Accurately scoping process analyzer projects

This article covers the formal details of a project approval scope document, including front-end engineering design, front-end loading, project execution modeling, and independent project analysis.

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Process AnalyzersBy Gary Nichols, PE, Jacobs Engineering Group

 

THE FIRST article in this series (“How to Launch an Analyzer System Reliability Program,” Control, July 2006, pp 49-53) noted the close relationship between the lifetime cost of a process analyzer project and the attention given to reliability during the concept (scope development) and design (detailed engineering) project stages. This article covers the details of a project scope document. 

One of a project engineer/manager’s most challenging jobs, especially during project scope development, is the avoidance of “meatball engineering”—a poorly scoped project that leads to minimally effective results. (Gregory Hale, InTech, Oct. 2004) Key to this avoidance is “knowledge management” and “good client” development, says Hale.

 

 

RELATED ARTICLE

How to launch an analyzer system reliability program

 

 

The engineer must elicit from the client—the funding source—all the information required for a good project and gently, but persistently, minimize chances that he becomes his “own worst enemy,” causing unwise scope-cutting or, conversely, “scope creep,” or demanding  procedural shortcuts, illogical cost-cutting and schedule changes. The project engineer must ensure communication with clients or accept--often unjustly--responsibility for missing project goals, and it falls to him or her to make sure this doesn’t happen. (Mark Hoske, Control Engineering supplement, Dec. 2004, pp.12-14)

The information that must be addressed is often part of the front-end engineering design, the front-end loading, the project execution model, and the independent project analysis. (R. Mead, H. Sedgwick, and S. van Soest, Hydrocarbon Processing, Sept. 2004, pp. 69-74)

Now we shall address formal details of the project approval scope. Following are the working assumptions:

  • The analyzer project engineer begins with a brief capital work order that includes an operative statement, such as, “Install analyzer on West Final Purification Tower to measure residual reactant.” Other information includes a desired project completion date, the purpose of the project (safety, environmental, economic expansion, etc.), and sufficient technical detail for the engineer to generate a few questions for the first user-client inquiry.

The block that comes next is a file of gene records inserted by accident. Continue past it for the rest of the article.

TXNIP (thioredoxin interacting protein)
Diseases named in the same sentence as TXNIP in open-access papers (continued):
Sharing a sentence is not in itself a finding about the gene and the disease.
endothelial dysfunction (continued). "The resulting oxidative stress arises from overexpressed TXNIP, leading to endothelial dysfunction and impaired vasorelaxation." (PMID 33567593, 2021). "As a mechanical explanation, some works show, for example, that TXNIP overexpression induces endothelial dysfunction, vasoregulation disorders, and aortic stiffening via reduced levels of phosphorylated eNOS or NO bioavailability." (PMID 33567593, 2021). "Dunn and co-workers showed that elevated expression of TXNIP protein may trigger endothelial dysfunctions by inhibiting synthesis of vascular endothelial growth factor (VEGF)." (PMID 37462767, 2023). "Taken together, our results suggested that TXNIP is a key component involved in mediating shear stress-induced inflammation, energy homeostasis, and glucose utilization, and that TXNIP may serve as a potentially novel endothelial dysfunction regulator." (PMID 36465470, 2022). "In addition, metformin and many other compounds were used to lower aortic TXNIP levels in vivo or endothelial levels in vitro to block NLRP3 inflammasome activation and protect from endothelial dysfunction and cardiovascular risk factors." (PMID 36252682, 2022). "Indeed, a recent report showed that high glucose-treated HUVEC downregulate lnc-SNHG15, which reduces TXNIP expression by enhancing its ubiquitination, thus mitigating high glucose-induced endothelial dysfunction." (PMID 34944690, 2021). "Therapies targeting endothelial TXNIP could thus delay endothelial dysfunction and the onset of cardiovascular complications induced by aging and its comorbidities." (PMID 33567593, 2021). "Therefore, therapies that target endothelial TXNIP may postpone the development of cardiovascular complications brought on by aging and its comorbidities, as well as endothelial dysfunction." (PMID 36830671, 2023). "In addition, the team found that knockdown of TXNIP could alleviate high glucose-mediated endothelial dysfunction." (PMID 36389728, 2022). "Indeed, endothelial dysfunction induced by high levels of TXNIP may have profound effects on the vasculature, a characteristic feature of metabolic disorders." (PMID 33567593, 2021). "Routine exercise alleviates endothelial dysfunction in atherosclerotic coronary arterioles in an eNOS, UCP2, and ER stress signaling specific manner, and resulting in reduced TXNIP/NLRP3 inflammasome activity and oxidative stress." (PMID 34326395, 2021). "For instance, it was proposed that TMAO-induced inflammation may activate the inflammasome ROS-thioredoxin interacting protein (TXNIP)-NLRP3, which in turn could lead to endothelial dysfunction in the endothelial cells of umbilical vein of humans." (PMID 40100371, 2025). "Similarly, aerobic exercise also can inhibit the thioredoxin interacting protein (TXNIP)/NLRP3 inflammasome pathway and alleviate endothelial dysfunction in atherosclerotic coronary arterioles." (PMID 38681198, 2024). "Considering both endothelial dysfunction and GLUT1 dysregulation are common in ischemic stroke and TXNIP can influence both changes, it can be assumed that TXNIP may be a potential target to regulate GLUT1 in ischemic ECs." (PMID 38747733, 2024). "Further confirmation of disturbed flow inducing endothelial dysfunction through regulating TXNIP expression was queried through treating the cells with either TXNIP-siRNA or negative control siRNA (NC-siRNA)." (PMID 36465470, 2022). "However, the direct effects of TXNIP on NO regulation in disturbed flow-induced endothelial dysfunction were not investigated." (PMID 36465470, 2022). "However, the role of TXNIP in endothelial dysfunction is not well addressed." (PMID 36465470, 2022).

• The management approval package must include a written scope, cost estimate (+/-10%), preliminary impact review (personnel and process safety, environmental and utility), red-lined (marked with additions, changes and demolitions) drawings, project schedule and analyzer, and associated instrument specifications.

We shall concentrate on the written scope, which probably has a standard format, but note that other documents frequently contain information needed to develop the project scope and, conversely, that the project scope will eventually be reflected directly or indirectly in the other documents.

Table I shows a typical project approval scope document structure. For simplicity, let us assume that the detailed estimate document generally follows the structure of the detailed scope, and that the latter does not include dollar amounts.

TABLE 1:

Typical Project Approval Scope of Work Document Structure

  1. Project Title and Number
  2. Project Purpose
  3. Brief Project Scope
  4. Brief Project Justification
  5. Detailed Scope
  6. Potential Construction Problems
  7. Potential Cost Problems
  8. List of Supporting Documents

Table 2 shows the detailed scope structure that would be included under Item 5 in Table I.

TABLE 2:

Typical Work Types Included in Detailed Scope

  • Architectural and landscaping 
  • Civil 
  • Foundations 
  • Structural and pipe racks 
  • Roadways and yards 
  • Railroads 
  • Waterways and navigation 
  • Below-ground piping, trenches, ditches and excavation 
  • Mechanical 
  • Unfired pressure vessels 
  • Fired pressure vessels 
  • Storage tanks 
  • Rotating equipment 
  • Above-ground piping 
  • Instrument and Electrical 
  • Field instruments (other than final control elements and pressure safety devices) 
  • Final control elements 
  • Pressure safety devices 
  • Local signal cabling (analog and discrete) 
  • Home-run signal cabling 
  • Rack-room wiring 
  • PLC and hardwired relay panels 
  • DCS 
  • Software 
  • Computers 
  • Voice and digital/protocol-based communications 
  • Motors 
  • Electrical below 480 Vac (including local wiring) 
  • Electrical above 480 Vac but below 13.8Kvac 
  • Electrical above 13.8KV 
  • Spare Parts 
  • Commissioning 
  • Construction Indirects 
  • Construction management and field supervision 
  • Equipment rentals 
  • Temporary changes 

Expenses

  • Preliminary engineering
  • Detailed engineering
  • Startup
  • Repair and relocation
  • Dismantling, demolition, and disposal
  • Decontamination and remediation

Table II includes much detail that we don’t have space to discuss. Readers will be able to develop scenarios wherein any of these factors could influence—or be influenced by—a process analyzer project. It is highly unlikely that all would be included in a given project, but the wise reader should not be surprised if any one of them is included.

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